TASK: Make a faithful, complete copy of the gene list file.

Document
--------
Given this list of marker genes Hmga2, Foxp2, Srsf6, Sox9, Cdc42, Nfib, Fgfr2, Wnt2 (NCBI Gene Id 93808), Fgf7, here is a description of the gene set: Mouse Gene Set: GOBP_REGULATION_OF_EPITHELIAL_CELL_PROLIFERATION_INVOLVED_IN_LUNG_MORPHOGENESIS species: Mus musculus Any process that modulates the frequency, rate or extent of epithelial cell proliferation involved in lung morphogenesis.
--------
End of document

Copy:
Given this list of marker genes Hmga2, Foxp2, Srsf6, Sox9, Cdc42, Nfib, Fgfr2, Wnt2 (NCBI Gene Id 93808), Fgf7, here is a description of the gene set: Mouse Gene Set: GOBP_REGULATION_OF_EPITHELIAL_CELL_PROLIFERATION_INVOLVED_IN_LUNG_MORPHOGENESIS species: Mus musculus Any process that modulates the frequency, rate or extent of epithelial cell proliferation involved in lung morphogenesis.